Triple talaq a 1400-yr-old practice, can’t be 'unconstitutional': AIMPLB tells SCAppearing for the AIMPLB, Kapil Sibal argued that just like the Hindus’ faith about Lord Ram’s birth at Ayodhya cannot be questioned, triple talaq should also not be questioned
Having asserted that the practice of triple talaq cannot be termed as ‘unconstitutional’, All India Muslim Personal Law Board (AIMPLB) counsel Kapil Sibal on Tuesday said that the Supreme Court should not be hearing the matter in the first place.
The argument began when Sibal said that the top court should not decide or interfere in one’s faith and belief.
To this, Justice Rohinton Fali Nariman, one of the five judges constituting the SC vacation bench, asked if they should not hear the matter at all.
"Yes, you should not hear," replied Sibal.
Earlier today, Sibal asked the apex court how a 1400-year-old practice can be banded as ‘unconstitutional’.
"Triple talaq is going on since 1400 years, how can you say it is unconstitutional?" Sibal asked the apex court.
He further argued that just like the Hindus’ faith about Lord Ram’s birth at Ayodhya cannot be questioned, triple talaq should also not be questioned.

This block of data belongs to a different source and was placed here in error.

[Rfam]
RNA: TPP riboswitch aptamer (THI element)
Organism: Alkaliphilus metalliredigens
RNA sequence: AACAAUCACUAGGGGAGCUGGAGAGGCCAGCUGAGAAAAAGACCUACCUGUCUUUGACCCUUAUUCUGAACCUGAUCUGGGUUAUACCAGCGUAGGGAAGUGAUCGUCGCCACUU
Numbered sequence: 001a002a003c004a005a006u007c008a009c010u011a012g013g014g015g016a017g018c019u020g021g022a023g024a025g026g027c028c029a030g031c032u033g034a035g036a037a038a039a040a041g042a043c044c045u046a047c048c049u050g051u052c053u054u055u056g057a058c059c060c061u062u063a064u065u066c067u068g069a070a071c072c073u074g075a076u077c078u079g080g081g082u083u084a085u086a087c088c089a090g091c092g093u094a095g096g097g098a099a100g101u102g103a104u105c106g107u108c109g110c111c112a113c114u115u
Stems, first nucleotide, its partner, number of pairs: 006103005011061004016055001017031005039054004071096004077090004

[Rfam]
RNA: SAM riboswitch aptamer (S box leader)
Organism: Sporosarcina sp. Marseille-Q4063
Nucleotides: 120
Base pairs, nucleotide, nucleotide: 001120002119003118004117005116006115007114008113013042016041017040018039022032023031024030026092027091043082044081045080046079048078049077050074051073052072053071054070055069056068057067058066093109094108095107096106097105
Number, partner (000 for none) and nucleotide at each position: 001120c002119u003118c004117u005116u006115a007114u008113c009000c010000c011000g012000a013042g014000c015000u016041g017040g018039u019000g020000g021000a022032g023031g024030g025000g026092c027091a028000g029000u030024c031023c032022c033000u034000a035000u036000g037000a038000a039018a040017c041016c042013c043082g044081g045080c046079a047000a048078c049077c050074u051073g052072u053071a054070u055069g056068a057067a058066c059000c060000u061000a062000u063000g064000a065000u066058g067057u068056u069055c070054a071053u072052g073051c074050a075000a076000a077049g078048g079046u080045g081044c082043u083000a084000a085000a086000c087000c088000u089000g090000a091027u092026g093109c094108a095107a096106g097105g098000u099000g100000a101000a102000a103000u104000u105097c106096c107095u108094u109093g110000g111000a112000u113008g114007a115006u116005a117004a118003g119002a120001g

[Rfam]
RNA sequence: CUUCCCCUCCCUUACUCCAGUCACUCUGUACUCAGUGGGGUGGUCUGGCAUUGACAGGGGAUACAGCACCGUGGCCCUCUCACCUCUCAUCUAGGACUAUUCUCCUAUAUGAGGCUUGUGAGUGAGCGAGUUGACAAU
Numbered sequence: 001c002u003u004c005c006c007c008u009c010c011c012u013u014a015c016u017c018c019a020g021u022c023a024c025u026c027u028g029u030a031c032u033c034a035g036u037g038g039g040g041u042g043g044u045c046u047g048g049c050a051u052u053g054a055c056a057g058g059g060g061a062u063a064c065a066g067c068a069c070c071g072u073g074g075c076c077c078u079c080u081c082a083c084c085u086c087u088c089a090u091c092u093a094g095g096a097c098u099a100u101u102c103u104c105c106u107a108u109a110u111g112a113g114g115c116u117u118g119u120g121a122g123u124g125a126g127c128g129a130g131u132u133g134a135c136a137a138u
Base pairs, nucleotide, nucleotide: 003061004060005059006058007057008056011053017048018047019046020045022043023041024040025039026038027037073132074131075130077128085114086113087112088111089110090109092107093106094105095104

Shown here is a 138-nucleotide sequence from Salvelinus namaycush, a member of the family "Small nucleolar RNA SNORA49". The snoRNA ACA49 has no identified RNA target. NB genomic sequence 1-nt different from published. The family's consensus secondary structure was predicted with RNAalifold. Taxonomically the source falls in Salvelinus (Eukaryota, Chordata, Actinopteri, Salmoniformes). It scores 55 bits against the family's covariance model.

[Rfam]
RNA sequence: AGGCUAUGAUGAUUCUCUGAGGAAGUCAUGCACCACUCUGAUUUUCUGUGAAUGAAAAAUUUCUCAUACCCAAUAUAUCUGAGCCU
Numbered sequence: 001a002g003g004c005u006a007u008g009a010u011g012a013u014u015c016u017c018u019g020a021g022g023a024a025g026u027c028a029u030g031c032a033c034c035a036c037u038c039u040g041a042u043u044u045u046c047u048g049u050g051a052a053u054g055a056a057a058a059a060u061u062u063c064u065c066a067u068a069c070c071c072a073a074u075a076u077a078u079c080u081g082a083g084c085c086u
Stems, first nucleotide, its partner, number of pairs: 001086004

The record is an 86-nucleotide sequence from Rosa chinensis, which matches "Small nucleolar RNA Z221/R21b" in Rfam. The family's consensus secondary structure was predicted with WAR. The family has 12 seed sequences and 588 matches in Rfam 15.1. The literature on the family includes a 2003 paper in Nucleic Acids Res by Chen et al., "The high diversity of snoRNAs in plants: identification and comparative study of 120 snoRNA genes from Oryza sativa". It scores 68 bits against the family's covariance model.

Meanwhile, the bench also questioned the AIMPLB on the position of e-divorce given on WhatsApp in Islam.
Yesterday, the Centre had assured the Supreme Court that it will come out with a law to regulate marriage and divorce among Muslims if triple talaq was upheld as invalid.
"The government will come out with law to regulate marriage and divorce among Muslims if court holds Triple Talaq as invalid," Attorney General Mukul Rohatgi told the bench.
Rohatgi also conveyed to the apex court bench that Triple Talaq violates Muslim women's right to equality within the community, and also within the country.
The top court also clarified that it had not closed the window to scrutiny of two contentious issues: polygamy and nikah halala.
When a five-judge SC bench headed by Chief Justice J S Khehar said, “we have taken a conscious decision to deal only with triple talaq”, Attorney General Mukul Rohatgi drew the court's attention to the order by a two-judge bench which had mentioned all the three issues.
“By virtue of the reference order, all three issues were to be taken up for adjudication. It is better that the bench deals with all three,” the AG said.
When the AG asked the bench to make it clear that the issues of polygamy and 'nikah halala' are still open and would be dealt by other bench in future, the court clarified "it will be dealt in future."